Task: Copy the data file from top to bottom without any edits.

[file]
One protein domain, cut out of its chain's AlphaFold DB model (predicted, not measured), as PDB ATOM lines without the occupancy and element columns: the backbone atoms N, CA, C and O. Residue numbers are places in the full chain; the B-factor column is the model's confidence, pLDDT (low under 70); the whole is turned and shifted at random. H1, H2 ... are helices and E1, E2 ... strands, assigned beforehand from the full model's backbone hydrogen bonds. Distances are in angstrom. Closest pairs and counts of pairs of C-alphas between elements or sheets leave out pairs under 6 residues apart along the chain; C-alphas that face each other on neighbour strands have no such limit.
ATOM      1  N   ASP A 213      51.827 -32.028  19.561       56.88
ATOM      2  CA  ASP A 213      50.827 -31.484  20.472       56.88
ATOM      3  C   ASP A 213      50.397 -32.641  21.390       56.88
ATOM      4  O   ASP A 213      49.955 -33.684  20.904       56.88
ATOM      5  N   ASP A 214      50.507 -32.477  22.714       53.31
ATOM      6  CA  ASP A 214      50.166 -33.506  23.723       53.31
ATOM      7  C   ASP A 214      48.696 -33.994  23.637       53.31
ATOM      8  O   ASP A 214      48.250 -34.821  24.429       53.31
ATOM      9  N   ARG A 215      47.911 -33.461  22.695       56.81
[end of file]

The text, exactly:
One protein domain, cut out of its chain's AlphaFold DB model (predicted, not measured), as PDB ATOM lines without the occupancy and element columns: the backbone atoms N, CA, C and O. Residue numbers are places in the full chain; the B-factor column is the model's confidence, pLDDT (low under 70); the whole is turned and shifted at random. H1, H2 ... are helices and E1, E2 ... strands, assigned beforehand from the full model's backbone hydrogen bonds. Distances are in angstrom. Closest pairs and counts of pairs of C-alphas between elements or sheets leave out pairs under 6 residues apart along the chain; C-alphas that face each other on neighbour strands have no such limit.
ATOM      1  N   ASP A 213      51.827 -32.028  19.561       56.88
ATOM      2  CA  ASP A 213      50.827 -31.484  20.472       56.88
ATOM      3  C   ASP A 213      50.397 -32.641  21.390       56.88
ATOM      4  O   ASP A 213      49.955 -33.684  20.904       56.88
ATOM      5  N   ASP A 214      50.507 -32.477  22.714       53.31
ATOM      6  CA  ASP A 214      50.166 -33.506  23.723       53.31
ATOM      7  C   ASP A 214      48.696 -33.994  23.637       53.31
ATOM      8  O   ASP A 214      48.250 -34.821  24.429       53.31
ATOM      9  N   ARG A 215      47.911 -33.461  22.695       56.81